Volume 16, Issue 4 / April 2012

The Turin Horse & The European Art Film

In this issue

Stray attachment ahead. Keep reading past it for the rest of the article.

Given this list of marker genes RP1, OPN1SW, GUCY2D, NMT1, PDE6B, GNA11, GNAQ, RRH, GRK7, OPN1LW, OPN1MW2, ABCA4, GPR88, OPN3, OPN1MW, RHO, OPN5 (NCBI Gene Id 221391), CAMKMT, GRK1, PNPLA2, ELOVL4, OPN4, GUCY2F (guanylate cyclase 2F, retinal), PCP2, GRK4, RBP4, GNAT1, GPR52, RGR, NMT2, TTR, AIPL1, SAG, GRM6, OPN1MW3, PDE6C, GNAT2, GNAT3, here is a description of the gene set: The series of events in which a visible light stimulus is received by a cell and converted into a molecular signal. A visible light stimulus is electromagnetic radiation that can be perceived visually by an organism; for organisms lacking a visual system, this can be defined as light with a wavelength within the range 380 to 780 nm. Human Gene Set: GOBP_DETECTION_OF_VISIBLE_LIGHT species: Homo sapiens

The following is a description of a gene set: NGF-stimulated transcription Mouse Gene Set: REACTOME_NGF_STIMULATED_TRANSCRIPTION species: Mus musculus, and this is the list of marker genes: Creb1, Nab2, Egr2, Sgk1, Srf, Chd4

With the recent death of Theo Angelopoulos (stay tuned for a special Angelopoulos issue of Offscreen in the near future) Béla Tarr is perhaps the most rigidly formalist of the remaining figures of classical European Modernism, the type of art house filmmaker who values equally rigorous formal design and somber themes that veer toward existential/metaphysical/religious concerns, cloaked within broader political/social issues (usually of an historical nature). Such a tradition would include Michelangelo Antonioni, Federico Fellini, Alain Resnais, Ingmar Bergman, Andrei Tarkovsky, Alexandre Sokurov, Theo Angelopoulos, Manoel de Oliveira, and Lars Von Trier. This issue’s first two pieces deal with Tarr’s latest (and self-professed final) film, The Turin Horse, a film which could very well be the best primer for anyone wanting to discover Béla Tarr. David Hanley’s review focuses on the irony of how a film that is so bleak and possibly deals with the “end of civilization” can be so aesthetically liberating and vibrant. My own follow-up piece concentrates on a pattern: the importance of the number two (and six) as a structural guide. Hanley is not the only reviewer to have read the film along apocalyptic lines (for example, Jim Hoberman’s byline from the US trailer is, “A death-haunted masterpiece”). This theme of the apocalypse links The Turin Horse to Lars Von Trier’s Melancholia, the subject of Daniel Garrett’s next piece. Although the idea of the apocalypse is implied in The Turin Horse in its mood and tone, it is up front and center in Melancholia. There are also other interesting happen-stance similarities between the two films: an impending apocalypse, sets of characters caught in an isolated area, struggling against a force of nature, the presence of a horse, which is also flogged in both films, etc.. Although spoken in English, as a European co-production (Denmark, Sweden, France, Germany) Melancholia has all the earmarks of a European Modernist film (formal complexity, narrative ambiguity, recognition of Modernist tradition, etc.). As Garrett writes when contexualizing the film within Trier’s own and other recent works, “One looks at Lars von Trier now and rather than seeing a radical, one sees a participant in a European film tradition.” Garrett’s ultimately positive review of the film argues against the many claims of the film being ‘hateful’. Perhaps the better term would be misanthropic (as the essay’s sub-title acknowledges), but Garrett positions the film as a meditation on philosophical questions rather than an outright character-driven film. The characters of sisters Justine and Claire are very important but equally for what they represent as ciphers of human emotion (depression, indifference, melancholia, hysteria, obstinance) than real human characters. For the fourth issue entry, Offscreen welcomes Nathaniel Carlson’s essay on Inquietude as it represents the first essay on venerable (at over 100 years of age and still active, an understatement) Portuguese art house master, Manoel de Oliveira. Oliveira’s vast filmography often shows an interest in film’s relationship to literature and theatre, as is the case with one of the three stories in Inquietude; but as Carlson notes, Oliveira’s film is so hard to pigeon hole into any singular sense of meaning, that the choice becomes resorting to the Modernist standby, a film about “an existential unease or angst.” The final piece in this issue, also by Garrett, on Terrence Malick’s The Tree of Life, ostensibly falls outside the issue’s central theme of the European Art film, but in most other respects shares much with this tradition, including the above noted formal and thematic concerns and, as Garrett notes, an influence of European philosophy (Heidegger, Kant, Hegel, Husserl, Merly-Ponty, and others). (Donato Totaro, ed.)

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